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  • How my interest in what I don't teach has informed my teaching and enriched my students' learning

    Article

    Warrior queens, regal trade unionists and warring nurses: how my interest in what I don't teach has informed my teaching and  enriched my students' learning Flora Wilson argues here for the importance of maintaining a fascination with history as an academic subject for experienced, practising history teachers. Just as medical...

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  • Exploring pupils' difficulties when arguing about a diverse past

    Article

    Wrestling with diversity: exploring pupils' difficulties when arguing about a diverse pastHow can we develop students' ability to argue about diversity? Sarah Black explores this question through classroom research that set out to help students think in complex ways about diversity, drawing on Burbules' work on conceptualising difference and diversity....

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  • Developing Year 8 students' conceptual thinking about diversity in Victorian society

    Article

    How Victorian were the Victorians? Developing Year 8 students' conceptual thinking about diversity in Victorian societyElizabeth Carr writes here about a new scheme of work she developed to teach students about diversity in Victorian society. When dealing with a concept such as diversity, it can be easy for students to...

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  • Witchcraft - Using fiction with Year 8s

    Article

    Which women were executed for witchcraft? And which pupils cared? Low-attaining Year 8 use fiction to tackle three demons: extended reading, diversity and causationPaula Worth was concerned that her lowattaining set were only going through the motions when tackling causal explanation. Identifying, prioritising and weighing causes seemed an empty routine...

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  • Cunning Plan 143: enquiries about the British empire

    Article

    I wanted to give my Year 8 students ownership of their work on the British Empire by allowing them to suggest our ‘enquiry question'. In order to introduce the Empire, I brought in sugar, spices, bananas, chilli peppers and cotton. I then showed maps demonstrating the Empire at its height....

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  • A comparative revolution?

    Article

    An argument for in-depth study of the Iranian revolution in a familiar way Although the curriculum changes of 2008 brought with them new GCSE specifications, Jonathan White was disappointed by the dated feel of some ‘Modern World' options, particularly the depth studies on offer. Drawing on his experience of teaching...

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  • 'There is no end to a circle nor to what can be done within it.' Circle Time in the secondary history classroom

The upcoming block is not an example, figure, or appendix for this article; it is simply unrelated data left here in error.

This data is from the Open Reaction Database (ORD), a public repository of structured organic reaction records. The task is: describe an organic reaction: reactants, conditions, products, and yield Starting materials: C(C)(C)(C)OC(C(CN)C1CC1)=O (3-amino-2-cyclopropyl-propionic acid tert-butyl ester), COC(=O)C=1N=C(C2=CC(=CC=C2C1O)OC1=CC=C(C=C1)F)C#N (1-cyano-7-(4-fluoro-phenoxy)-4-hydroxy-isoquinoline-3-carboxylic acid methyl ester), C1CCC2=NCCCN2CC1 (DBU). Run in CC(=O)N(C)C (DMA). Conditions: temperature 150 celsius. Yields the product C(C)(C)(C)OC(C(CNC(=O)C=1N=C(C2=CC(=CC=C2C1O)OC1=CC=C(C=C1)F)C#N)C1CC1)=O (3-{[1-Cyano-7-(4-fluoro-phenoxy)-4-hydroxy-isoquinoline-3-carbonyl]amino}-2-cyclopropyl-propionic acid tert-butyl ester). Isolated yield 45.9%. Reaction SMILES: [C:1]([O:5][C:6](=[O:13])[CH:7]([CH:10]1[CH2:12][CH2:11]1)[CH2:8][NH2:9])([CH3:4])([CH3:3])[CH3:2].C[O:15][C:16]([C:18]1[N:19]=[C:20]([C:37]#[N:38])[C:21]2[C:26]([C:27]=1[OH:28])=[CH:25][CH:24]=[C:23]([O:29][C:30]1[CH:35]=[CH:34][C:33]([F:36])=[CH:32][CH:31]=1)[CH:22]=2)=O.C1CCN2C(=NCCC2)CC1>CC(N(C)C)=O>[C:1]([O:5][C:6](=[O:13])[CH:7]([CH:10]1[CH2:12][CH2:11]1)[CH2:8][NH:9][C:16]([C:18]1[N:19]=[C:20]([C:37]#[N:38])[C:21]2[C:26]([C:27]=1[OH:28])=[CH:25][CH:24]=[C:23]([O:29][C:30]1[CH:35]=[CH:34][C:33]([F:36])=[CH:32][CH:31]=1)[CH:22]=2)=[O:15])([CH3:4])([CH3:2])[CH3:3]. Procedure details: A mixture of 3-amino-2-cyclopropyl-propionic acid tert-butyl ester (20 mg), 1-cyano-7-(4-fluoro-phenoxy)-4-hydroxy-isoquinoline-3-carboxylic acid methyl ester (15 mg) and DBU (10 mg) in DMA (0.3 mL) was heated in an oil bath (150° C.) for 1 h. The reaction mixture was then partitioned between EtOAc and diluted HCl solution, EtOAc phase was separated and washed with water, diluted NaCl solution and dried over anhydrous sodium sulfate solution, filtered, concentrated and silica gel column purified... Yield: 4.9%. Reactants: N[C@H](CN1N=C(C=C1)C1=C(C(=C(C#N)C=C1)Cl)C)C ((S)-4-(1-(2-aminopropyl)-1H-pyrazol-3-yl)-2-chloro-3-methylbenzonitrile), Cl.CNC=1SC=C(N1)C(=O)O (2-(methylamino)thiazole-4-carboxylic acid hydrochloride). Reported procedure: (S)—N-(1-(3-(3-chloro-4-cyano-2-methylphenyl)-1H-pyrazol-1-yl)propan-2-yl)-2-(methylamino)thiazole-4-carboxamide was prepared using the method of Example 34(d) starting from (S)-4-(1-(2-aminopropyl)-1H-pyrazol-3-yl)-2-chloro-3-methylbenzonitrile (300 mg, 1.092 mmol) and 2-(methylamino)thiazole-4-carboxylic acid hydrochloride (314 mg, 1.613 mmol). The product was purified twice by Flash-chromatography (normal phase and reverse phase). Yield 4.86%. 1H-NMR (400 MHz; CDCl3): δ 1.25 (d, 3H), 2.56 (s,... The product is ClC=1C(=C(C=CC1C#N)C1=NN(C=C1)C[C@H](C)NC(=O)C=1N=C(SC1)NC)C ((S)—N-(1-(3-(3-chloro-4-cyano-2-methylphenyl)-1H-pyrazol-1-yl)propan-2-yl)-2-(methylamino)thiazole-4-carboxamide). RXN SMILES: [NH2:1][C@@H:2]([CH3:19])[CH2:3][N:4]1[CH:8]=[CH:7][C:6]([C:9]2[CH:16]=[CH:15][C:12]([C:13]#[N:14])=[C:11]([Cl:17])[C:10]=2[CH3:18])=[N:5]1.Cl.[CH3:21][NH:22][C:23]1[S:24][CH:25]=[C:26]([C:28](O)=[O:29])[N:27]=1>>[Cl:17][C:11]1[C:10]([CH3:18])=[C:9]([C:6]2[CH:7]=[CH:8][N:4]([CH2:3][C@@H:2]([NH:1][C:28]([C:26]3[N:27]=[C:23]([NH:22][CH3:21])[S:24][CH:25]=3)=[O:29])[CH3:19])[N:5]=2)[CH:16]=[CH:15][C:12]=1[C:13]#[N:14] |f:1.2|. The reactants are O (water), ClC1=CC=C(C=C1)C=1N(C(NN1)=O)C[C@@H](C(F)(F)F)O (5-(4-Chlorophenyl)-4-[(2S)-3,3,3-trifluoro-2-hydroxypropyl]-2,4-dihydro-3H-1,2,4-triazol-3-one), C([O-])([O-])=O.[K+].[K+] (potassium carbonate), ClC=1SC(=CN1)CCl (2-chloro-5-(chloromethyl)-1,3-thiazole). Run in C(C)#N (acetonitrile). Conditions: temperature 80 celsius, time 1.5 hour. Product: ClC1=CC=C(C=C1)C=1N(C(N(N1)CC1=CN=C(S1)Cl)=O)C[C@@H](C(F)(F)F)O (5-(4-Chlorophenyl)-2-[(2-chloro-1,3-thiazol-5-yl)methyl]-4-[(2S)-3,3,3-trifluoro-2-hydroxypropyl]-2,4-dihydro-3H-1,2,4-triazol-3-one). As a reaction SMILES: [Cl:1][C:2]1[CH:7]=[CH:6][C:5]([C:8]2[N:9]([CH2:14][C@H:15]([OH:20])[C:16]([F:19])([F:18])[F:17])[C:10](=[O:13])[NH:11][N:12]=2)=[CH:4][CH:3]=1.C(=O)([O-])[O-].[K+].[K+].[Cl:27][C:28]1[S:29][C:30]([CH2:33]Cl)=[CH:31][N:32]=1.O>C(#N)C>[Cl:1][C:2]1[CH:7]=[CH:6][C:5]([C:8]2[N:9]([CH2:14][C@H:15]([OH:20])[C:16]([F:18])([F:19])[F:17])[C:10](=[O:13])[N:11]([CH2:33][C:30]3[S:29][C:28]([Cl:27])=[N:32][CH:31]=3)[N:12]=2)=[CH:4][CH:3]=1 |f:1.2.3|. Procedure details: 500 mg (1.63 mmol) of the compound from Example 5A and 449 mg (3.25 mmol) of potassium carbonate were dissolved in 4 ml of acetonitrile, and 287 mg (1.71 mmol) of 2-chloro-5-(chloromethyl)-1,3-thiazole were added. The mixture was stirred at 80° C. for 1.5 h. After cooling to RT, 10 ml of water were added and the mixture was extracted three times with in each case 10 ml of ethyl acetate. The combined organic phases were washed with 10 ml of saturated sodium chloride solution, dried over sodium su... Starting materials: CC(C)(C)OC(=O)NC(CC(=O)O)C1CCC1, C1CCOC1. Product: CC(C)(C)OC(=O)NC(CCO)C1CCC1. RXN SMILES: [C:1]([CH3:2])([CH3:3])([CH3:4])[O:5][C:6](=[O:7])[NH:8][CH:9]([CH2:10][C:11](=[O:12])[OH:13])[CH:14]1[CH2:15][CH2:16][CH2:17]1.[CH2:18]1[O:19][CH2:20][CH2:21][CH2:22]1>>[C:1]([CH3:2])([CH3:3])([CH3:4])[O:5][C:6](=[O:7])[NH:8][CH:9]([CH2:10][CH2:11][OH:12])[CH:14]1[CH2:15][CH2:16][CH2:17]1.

Article

    Circle Time is a commonly used technique in primary classrooms and is sometimes used in secondary personal and social education lessons. This open form of classroom organisation allows pupils to share opinions in a democratic environment. John Stanier came across Circle Time through pastoral lessons but saw plenty of opportunity...

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  • Bringing psychology into history: why do some stories disappear?

    Article

    History is always a relationship between the present and the past and the meaning of the past shifts as values and events change in the present. In this article Anne Llewellyn and Helen Snelson use a fascinating individual search for the meaning of a family past to get pupils thinking about...

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  • Nutshell 135: The challenge of analysing 'difference'

    Article

    Hello Nutshell. What's all this stuff in the NC Attainment Target about ‘nature', ‘extent' and ‘interplay' of diversity? The trick is to look behind the word ‘diversity'. Then it all makes sense...

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  • Drilling down: how one history department is working towards progression in pupils' thinking about diversity across Years 7, 8 and 9

    Article

    Matthew Bradshaw shares the early, tentative efforts of his history department to shape a new Key Stage 3 workscheme in the light of the 2008 National Curriculum for England. While his department's scheme is designed to secure progression in all conceptual areas, he chooses to focus here on the concept...

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  • Teaching History 135: To They or Not To They

    Article

    Drilling down: how one history department is working towards progression in pupils' thinking about diversity across Years 7, 8 and 9, Were industrial towns ‘death-traps'? Year 9 learn to question generalisations and to challenge their preconceptions about the ‘boring' 19th century, Bringing psychology into history: why do some stories disappear?...